1) They are familiar with the home if they wish to sell it and
2) To provide an estimate of what they believe the market value is.
 
There can obviously be great benefit to this system but do remember ;
  • Only a few agents view each home so full benefit is lost in exposure.
  • They do not always take the valuation process seriously or simply might not be able to evaluate professionally, so valuations might not be accurate.
Broader Marketing
It is also at times incorrectly believed that more than one agency will be marketing your property. In reality, the listing agent is still responsible for the marketing - ensuring it is advertsied in the paper, pamphlets are dropped, placed on web portals etc. The other agents simply bring their buyers if they have.

You can't pressurise the other agencies to market your property consistently. They can come and go as they please.

And remember - buyers are searching for properties not agents - so the marketing plan of the agent you choose must still be top notch. Once again, a good reason to just appoint a Property Network agent with a sole mandate. Go here to find out a little more as to why.

Commissions
Many buyers go from one agency to another to find properties on sale, so it's quite possible that the same buyer may be introduced to you by different agencies.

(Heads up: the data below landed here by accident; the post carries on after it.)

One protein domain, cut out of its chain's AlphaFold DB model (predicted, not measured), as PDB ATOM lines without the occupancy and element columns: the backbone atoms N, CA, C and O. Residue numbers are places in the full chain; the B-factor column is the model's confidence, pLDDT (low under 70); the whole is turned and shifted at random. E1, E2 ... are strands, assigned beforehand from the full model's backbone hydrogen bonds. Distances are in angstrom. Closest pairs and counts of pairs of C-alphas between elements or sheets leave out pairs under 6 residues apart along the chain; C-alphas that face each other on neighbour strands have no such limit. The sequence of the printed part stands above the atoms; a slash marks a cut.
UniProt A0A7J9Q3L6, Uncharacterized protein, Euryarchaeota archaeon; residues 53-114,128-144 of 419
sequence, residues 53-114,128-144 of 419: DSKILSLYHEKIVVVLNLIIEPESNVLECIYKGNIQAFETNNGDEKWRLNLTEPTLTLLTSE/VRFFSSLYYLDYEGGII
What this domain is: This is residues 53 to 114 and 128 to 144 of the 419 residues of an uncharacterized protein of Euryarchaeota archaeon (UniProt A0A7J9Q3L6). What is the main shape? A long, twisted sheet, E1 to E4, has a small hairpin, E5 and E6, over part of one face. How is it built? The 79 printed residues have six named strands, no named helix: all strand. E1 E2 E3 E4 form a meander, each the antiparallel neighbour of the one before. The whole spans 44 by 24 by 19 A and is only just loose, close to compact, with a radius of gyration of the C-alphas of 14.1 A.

You need to exercise some care here, as you may be liable for double commission to both agencies when you sell. You'll always be obligated to the agency that actually concludes the deal, as its sales agreement will bind you contractually to pay its commission. If another agency brought the same buyer to you previously and presented you with a written offer for the same purchase price, or higher, it can claim commission too on the grounds that it was the effective cause of the sale. It won't help you to say you weren't willing to sell initially but changed your mind later.

Make sure the agency finalising the contract indemnifies you against any claim for commission by the other. This caution does not apply where the first agency merely introduced the buyer to the property and nothing further transpired.


Loss of Control
As other agents bring their buyers through, your main listing agent does not get the full picture of what the buyers are feeling, which makes it difficult for them to provide you with an accurate assessment and therefore advice. Your listing agent may not contact the other agent's buyers for follow up as this would breach the Code of Conduct.

Exactly how good are the other agents selling skills? Are they experienced negotiators? Did you miss out on a sale just because the other agent couldn't close when they should have?

These are very real questions to ask - and reasons to rather ensure you appoint a experienced and qualified Property Network agent that can be in control of the process.

SUMMARY

Using a multi listing mechanism (RNS in Port Elizabeth) has it’s obvious benefits, whereby your property is exposed to a multitude of agents and potentially, you could have a better chance at a quicker sale.
 
Control over the selling process is however weak and then there are the other lost control issues of security, accountability and feedback.

Also, with a sole mandate, the agent has the authority to reduce commissions if that is critical to assisting in getting the deal closed. With an MLS mandate however the commission is set by the organisation, as there is more than one party with a vested interest in the commission.
 
In general, and in theory, MLS mandates are a viable option but considering benefits lost against a Sole Mandate the seller must carefully consider taking this route.